THREE FURTHER arrests have been made following the collapse of a Polish exhibition centre in January. Six people are now being held in relation to the disaster.
Two designers are understood to have been charged with 'wilfully causing the collapse' and the designer's verifier has been charged with 'involuntarily causing the collapse' that killed 65 and injured 140 in January this year (NCEI March).
The engineers could face up to 12 years in prison if found guilty.
They join three employees of building owner MTK who were arrested in February.
BMK said it could not comment on the arrests as the matter is now sub judice.
At the time of the collapse heavy snow was reported to have overloaded the building's lightweight steel-framed roof with some 300mm of snow and 100mm offiice.
The snow was not cleared by the building's owner MTK despite the known danger. The three senior MTK employees responsible for maintenance were arrested and charged with criminal negligence.
In May a report by the Polish government into the cause of the collapse is understood to have blamed the disaster on massive overloading of the structure, exacerbated by inadequate repairs.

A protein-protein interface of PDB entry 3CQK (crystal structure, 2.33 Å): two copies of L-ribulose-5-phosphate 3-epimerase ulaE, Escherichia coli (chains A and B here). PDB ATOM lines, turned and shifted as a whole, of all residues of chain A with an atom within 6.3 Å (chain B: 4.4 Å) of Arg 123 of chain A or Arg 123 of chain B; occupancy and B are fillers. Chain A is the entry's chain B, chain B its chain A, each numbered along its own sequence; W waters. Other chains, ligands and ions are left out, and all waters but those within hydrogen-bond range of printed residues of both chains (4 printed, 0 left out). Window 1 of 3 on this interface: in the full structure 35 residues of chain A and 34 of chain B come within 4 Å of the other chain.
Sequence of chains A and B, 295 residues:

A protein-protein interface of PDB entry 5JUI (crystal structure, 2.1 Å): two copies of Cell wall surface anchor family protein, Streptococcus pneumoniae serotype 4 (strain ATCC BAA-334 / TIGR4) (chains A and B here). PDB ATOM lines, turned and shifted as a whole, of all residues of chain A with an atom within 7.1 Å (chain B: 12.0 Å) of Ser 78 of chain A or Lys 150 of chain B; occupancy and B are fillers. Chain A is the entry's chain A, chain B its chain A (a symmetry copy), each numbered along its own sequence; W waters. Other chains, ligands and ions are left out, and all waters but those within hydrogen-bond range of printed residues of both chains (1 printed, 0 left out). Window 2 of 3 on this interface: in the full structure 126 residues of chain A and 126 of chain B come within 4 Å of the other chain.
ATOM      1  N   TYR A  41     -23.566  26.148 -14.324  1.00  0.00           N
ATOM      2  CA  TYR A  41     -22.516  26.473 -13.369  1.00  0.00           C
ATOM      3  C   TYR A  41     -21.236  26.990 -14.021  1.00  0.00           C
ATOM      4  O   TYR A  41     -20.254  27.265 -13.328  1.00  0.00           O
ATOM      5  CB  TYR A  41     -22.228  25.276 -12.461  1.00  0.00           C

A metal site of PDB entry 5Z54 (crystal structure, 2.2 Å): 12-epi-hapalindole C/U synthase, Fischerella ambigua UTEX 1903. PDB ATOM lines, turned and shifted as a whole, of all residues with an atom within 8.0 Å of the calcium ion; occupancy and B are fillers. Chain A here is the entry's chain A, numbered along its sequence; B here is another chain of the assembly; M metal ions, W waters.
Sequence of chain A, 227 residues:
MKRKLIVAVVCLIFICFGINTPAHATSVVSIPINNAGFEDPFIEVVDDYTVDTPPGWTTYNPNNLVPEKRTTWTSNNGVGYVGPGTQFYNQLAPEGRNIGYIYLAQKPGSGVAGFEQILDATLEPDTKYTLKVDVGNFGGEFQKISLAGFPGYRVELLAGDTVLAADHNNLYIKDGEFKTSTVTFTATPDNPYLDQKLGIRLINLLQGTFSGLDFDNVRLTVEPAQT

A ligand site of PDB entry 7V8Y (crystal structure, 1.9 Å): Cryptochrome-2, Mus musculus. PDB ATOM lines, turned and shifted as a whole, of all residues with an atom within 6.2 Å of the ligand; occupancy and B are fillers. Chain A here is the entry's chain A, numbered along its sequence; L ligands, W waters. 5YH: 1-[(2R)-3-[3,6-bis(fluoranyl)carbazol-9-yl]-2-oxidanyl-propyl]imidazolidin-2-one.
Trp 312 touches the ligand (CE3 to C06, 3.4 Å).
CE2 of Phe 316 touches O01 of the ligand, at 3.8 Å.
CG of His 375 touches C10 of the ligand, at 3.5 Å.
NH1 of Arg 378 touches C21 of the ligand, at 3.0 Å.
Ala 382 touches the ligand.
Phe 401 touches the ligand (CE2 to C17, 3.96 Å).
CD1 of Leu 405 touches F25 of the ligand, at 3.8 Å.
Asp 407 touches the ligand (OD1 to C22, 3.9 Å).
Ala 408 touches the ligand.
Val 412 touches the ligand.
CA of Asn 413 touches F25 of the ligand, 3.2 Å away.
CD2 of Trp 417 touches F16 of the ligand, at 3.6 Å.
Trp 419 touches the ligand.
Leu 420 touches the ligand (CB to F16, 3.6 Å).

NCEI understands that the building was copied from a Spanish design and not designed for snow loads.
But an engineer experienced in Poland's building regulations told NCEI that snow loads do not have to be part of the design of Polish structures: 'Under Polish building regulations you either design for snow loads or make a provision for maintenance - usually you design for snow.' CE Poland representative Richard Burleigh explained the legal position of those involved in designing and building structures that collapse in Poland.
'Three groups of people can be prosecuted in the event of a collapse. First is the designer and the veri r who checked the work of the designer.
'Second is the contractor appointed site manager, who is responsible for checking the design and ensuring that construction meets the design requirements. And third is the building inspector, appointed jointly by the client and contractor, who ensures legal obligations are met.' Before a building can be occupied it must be granted an occupancy certi ate that requires the approval of the local building regulations department. The building was closed down in 2000 and 2002 after snow loading caused the roof to buckle.